We are seeing a changing trend in investment targets by Chinese acquirers, moving away from traditional sectors such as energy and resources (i.e. asset heavy sectors) into more service based sectors, and we expect this trend to continue to impact the PE industry.

Increasing Chinese wealth, appetite for foreign assets and investor sophistication have seen an increase in outbound Chinese PE deals globally. The growth of China’s high net worth individuals outpaces most developed countries. There is an increased eagerness for Chinese sponsors to invest in businesses that have potential growth opportunities in China, which is likely driven by a perception that foreign resources and products are of better quality. However, the willingness for Chinese sponsors to do deals is sometimes thwarted by government / regulatory approvals that are cautious of Chinese controlled businesses, particularly in sectors that are considered to be of a sensitive nature.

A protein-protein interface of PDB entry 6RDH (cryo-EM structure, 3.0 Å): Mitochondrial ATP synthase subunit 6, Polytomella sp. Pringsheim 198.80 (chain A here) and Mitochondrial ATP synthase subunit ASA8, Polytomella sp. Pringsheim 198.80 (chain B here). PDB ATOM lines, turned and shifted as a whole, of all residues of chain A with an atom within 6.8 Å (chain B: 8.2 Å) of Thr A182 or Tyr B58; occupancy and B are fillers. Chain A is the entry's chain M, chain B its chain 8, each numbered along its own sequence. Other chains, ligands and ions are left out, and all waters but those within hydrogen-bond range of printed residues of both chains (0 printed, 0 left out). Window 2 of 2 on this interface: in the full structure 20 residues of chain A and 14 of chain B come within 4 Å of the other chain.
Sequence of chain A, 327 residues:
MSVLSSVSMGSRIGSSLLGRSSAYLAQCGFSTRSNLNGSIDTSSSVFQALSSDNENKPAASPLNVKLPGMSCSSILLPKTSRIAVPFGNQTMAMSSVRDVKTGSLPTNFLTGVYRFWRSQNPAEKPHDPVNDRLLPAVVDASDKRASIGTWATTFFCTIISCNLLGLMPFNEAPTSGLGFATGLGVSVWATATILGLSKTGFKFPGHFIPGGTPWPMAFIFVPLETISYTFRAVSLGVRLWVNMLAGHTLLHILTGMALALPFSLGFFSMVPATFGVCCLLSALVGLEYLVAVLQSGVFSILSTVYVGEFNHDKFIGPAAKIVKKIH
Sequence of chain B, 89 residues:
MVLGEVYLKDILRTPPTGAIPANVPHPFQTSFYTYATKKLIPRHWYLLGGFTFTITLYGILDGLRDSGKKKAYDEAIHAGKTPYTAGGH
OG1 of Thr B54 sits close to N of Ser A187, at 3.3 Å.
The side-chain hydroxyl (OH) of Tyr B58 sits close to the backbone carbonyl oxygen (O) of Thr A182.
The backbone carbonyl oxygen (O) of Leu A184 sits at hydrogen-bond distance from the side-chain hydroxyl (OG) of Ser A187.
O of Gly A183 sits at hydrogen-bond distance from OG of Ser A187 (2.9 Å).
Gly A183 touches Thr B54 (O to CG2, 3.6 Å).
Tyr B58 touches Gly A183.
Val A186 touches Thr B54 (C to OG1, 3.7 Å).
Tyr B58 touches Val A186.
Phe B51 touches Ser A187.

Technology M&A

Investment in technology businesses is no longer the exclusive playground of VC funds, with buy-out funds increasing their investments in this space. In the United States, there was a record number of tech focused PE transactions in the past year (with 26% year-on-year growth in Q1 alone), and we expect this trend to follow and gain momentum in Australia.


Recent examples in Australia include:

  • CHAMP Equity’s acquisitions of Containerchain and Pepperstone; and
  • The Growth Fund’s investment in Planit Software Testing.